As a music writer, I try to avoid excessive hyperbole, unlike say, the British press, who seem to trumpet the next big thing in music every week. That said, let me say that I think the new album, Touchdown, from UK band Brakesbrakesbrakes (just Brakes outside the US) is absolutely in the running for indie pop album of the year. The 12 tracks included blow by in a whirl of all manner of rock, acid, garage, psychedelic and punk included, with some country, folk and 60’s inspired pop thrown in as well. There’s also some decidedly eccentric and often quite amusing lyrical content going on at times, too. (One example: “Don’t Take Me To Space (Man),” in which the singer pleads not to be abducted by aliens as he’s found true love on Earth). The band, made up of members of British Sea Power, Electric Soft Parade and the Tenderfoot, were pretty much on fire with indie pop inspiration with this one, and while other more weighty, “important” albums may be released this year, few will be as pleasurable to listen to as Touchdown. Standout cuts: “Two Shocks,” “Don’t Take Me To Space (Man),” “Hey Hey” and “Why Tell The Truth (When It’s Easier To Lie).”
January 9, 2009
After a nearly four year break, Swedish band the Soundtrack Of Our Lives return in pretty spectacular fashion with Communion, an double album of 24 tracks, each representing an hour of the day. I’m not sure what song equals what hour, but the record in its entirety makes for a true rock epic (and fortunately doesn’t take 24 hours to listen to, as it’s just over 90 minutes). It’s an potent, inspired and frequently majestic combination of garage, psychedelic and acoustic folk rock with a heavy Who influence that amazingly never runs out of juice. Surprisingly, the one track that I didn’t really go for, “Thrill Me,” happens to be the single, but tracks like “Babel,” “Mensa’s Marauders,” “The Ego Delusion” and “Utopia” more than make up for it. At various times during its history, people have proclaimed rock to be dead, but bands like the Soundtrack Of Our Lives and albums like Communion are proof rock can still kick a lot of booty, be it dead or alive.
September 25, 2008
First of all, let me just say that any band that has recorded a song called “Fry Bread,” as New Mexico based band Brightblack Morning Light (Rachael Hughes and Nathan Shineywater) did on their debut LP, is already on my good side. That said, their second album, Motion To Rejoin, doesn’t have any odes to Native American cuisine, but it does include music that is the auditory equivalent of taking the good acid (whatever color that is): The nine tracks have a hallucinatory quality that’s by turns beautiful and mysterious, otherworldly while at the same time utterly evocative of the American landscape. Trying to nail down what they sound like is sort of a tricky business. They are fond of the long song, so it’s tempting to label them a jam band, but a more apt description may be Mazzy Star crossed with Pink Floyd, with a healthy dose of jazz, gospel, blues and psychedelia thrown in for good measure. It’s lovingly crafted, densely layered music, with ghostly and often distorted sounding vocals hovering in the mix. The songs on Motion To Rejoin require a certain amount of patience and attention, but it’s patience and attention amply rewarded. Standout cuts: “Oppression Each,” “Another Reclaimation,” “A Rainbow Aims” and “Past A Weatherbeaten Fencepost.”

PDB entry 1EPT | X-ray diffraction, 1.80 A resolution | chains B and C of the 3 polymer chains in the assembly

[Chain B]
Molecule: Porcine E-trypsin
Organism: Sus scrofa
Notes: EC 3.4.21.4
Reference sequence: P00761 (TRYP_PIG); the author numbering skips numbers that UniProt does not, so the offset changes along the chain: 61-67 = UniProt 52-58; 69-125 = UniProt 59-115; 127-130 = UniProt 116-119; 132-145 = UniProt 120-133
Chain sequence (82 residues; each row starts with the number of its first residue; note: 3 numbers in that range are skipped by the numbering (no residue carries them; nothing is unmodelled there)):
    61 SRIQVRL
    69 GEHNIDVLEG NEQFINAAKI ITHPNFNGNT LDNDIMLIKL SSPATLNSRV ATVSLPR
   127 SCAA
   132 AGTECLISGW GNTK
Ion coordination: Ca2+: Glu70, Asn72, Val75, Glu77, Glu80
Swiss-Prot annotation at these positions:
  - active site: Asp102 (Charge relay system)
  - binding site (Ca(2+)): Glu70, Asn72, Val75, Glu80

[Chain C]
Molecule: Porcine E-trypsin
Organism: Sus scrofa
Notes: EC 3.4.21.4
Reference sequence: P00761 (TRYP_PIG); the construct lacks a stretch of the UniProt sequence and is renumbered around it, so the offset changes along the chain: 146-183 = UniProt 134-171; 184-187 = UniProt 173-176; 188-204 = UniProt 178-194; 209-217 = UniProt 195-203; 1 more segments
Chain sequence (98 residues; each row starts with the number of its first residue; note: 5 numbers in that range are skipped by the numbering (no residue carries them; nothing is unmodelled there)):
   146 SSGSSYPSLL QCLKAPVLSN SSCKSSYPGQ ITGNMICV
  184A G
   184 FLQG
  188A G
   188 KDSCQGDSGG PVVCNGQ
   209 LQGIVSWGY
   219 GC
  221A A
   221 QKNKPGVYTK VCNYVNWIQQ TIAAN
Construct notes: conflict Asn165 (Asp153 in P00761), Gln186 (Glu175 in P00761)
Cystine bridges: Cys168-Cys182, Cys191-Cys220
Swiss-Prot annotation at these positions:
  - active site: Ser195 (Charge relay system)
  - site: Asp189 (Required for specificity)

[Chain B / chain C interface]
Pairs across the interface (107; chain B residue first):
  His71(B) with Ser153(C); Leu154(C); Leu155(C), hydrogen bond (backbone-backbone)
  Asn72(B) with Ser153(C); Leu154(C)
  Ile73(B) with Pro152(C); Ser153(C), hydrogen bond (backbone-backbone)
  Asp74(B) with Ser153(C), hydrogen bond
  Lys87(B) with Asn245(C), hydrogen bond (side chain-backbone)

A side note: The music on Motion To Rejoin was recorded using power from four solar panels. If that isn’t being green, I don’t know what is.
September 9, 2008
Combine the Doors with the Black Keys and the Mooney Suzuki, add the occasional Nico-esque vocal, and you have something close to the sound of Southern California based duo Golden Animals (Tommy Eisner and Linda Beecroft), who make their LP debut with Free Your Mind And Win A Pony. This collection of 11 songs is straightforward and unpretentious psychedelic blues rock, gritty and briskly paced with some nifty guitar work to push it along, and best of all, as evidenced by the album title, it doesn’t take itself too seriously. Though the blues rock duo arena has unexpectedly become somewhat crowded, Golden Animals have just enough going for them to distinguish themselves from the pack, and have some infectious fun doing it. Things can only go up for them from here. Standout cuts: “The Steady Roller,” “Queen Mary (The Flop),” “Try On Me” and “Darkness & Light.”
First full length album in four years from mercurial Anton Newcombe and his band with the ever shifting lineup, the Brian Jonestown Massacre, is 78 minutes plus of shoegaze and psychedelic rock, with some experimental touches thrown in the mix here and there. There are acoustic guitars, electric guitar and synthesizer drones, tambourines, random noises, and vocals that are intelligible, and sometimes not, all those elements carefully assembled, and then again, sometimes not, but somehow it all hangs together, anyway. There are songs with deliberately provocative titles: “Bring Me the Head of Paul McCartney on Heather Mill’s Wooden Peg (Dropping Bombs on the White House),” “Who Fucking Pissed In My Well,” “We Are the Niggers of the World” (a rather nice piano instrumental that nevertheless reminded me, the title, anyway, of “Lick My Love Pump” from This Is Spinal Tap) and “Automatic Faggot for the People.” Some might find My Bloody Underground a bit on the self-indulgent side, while longtime fans might appreciate it more. I’m not sure this would be the album to start with if you’re just coming to Newcombe’s music, but I found myself caught up in it, though the ten minute droning instrumental, “Black Hole Symphony,” that closes the album is something I can’t imagine listening to again anytime soon. (It does, however, have a video, so maybe I’m just a square.) Standout cuts: “Bring Me the Head of Paul McCartney on Heather Mill’s Wooden Peg (Dropping Bombs on the White House),” “Yeah-Yeah,” “Golden – Frost” and “Monkey Powder.”